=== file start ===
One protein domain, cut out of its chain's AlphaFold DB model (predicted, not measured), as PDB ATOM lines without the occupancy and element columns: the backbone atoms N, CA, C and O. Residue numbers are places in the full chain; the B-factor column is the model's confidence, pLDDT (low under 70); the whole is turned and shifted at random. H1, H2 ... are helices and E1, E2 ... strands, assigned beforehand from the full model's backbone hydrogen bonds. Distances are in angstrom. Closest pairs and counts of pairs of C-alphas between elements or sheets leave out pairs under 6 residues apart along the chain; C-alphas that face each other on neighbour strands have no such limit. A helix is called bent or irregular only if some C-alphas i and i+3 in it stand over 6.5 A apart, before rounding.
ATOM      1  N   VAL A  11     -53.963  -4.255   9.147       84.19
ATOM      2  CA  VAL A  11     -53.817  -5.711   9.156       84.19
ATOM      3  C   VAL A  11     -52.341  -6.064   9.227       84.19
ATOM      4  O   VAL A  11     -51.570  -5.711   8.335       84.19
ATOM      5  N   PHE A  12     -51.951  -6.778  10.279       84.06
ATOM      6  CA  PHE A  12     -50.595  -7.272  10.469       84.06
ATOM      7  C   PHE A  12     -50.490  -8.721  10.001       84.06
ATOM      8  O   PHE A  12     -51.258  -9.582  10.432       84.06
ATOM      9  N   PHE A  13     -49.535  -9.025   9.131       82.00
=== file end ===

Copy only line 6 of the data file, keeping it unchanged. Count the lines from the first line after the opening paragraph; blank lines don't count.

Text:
ATOM      6  CA  PHE A  12     -50.595  -7.272  10.469       84.06